Yew is extremely toxic for dogs

Taxus baccata extremely toxic

The yew is an evergreen conifer that is also very often used as a hedge or shrub in gardens. The bark of the trunk is characteristically fibrous, its needles are mostly dark green. While the flowers are inconspicuous, the bright red, pea-sized berries, which have an opening on one side, shine.

All parts of the European yew are poisonous. However, the needles and chewed seeds are very poisonous. Extreme caution is advised here, especially in autumn and winter.

Yew is also known as:
  • common yew
  • English yew
  • European yew
Yew with red fruit

What should I do if my dog ate Yew?

How toxic is Yew?

Toxicity:extremely toxic (extremely toxic)
Toxic parts:The whole plant is poisonous, but the needles and chewed seeds are particularly poisonous. Extreme caution is advised in autumn and winter.
Toxic time:winter, spring, summer, autumn
If your dog shows symptoms of poisoning, it is always an emergency! Time is critical for your dog's life. You should immediately call your vet or the animal emergency services and make sure that a vet is on site and then go there immediately. For the treatment, it helps the vet a lot to know what your dog has ingested.

Occurrence Yew

Plant species:tree
Occurrence:Gardens, Parks, Forests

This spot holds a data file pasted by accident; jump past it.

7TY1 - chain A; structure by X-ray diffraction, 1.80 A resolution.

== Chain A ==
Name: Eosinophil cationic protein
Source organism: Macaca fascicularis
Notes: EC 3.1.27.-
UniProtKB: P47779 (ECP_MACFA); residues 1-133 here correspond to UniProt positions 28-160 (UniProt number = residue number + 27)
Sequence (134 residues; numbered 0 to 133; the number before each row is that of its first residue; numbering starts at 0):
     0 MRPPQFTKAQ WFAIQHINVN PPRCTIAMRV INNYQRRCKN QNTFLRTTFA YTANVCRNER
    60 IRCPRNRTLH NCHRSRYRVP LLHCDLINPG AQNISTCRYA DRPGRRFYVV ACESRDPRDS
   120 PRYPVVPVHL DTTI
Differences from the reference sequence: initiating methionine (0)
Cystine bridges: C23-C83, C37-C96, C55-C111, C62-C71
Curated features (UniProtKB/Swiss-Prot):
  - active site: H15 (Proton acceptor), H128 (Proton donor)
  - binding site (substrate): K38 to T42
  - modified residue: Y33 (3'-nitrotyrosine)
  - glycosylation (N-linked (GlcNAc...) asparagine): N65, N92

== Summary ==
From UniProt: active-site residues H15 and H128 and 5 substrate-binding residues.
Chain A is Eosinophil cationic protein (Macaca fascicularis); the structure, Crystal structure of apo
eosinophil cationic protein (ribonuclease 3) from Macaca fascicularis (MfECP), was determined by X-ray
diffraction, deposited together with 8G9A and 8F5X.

Flowering time:winter, spring
Fruit ripening:summer, autumn


The following symptoms may occur in case of poisoning with yew:

  • restlessness
  • tremor
  • muscle cramps
  • depression
  • coma

In very severe cases, the following symptoms also occur:

  • shortness of breath
  • red and later bluish mucous membranes
  • racing heart
  • death due to respiratory paralysis


The vet will always try to remove the ingested poison from the body and alleviate the specific symptoms of poisoning.

There are different methods to remove the poison from the body:

1. ACTIVATED CHARCOAL: Activated charcoal can absorb toxins. If possible, it should be administered within 2 hours after ingestion of the poison, so that the toxin does not enter the bloodstream.
2. LAXATIVES: The vet may combine the administration of activated charcoal with a laxative.
3. VOMITING: The vet can also induce vomiting using medication to remove the toxin from the body. 

To alleviate the symptoms of poisoning, the vet can administer infusions and medication to stabilise the heart and against muscle spasms.

More information on dog poisonings can be found here: 

Preventing, identifying and treating poisoning in dogs

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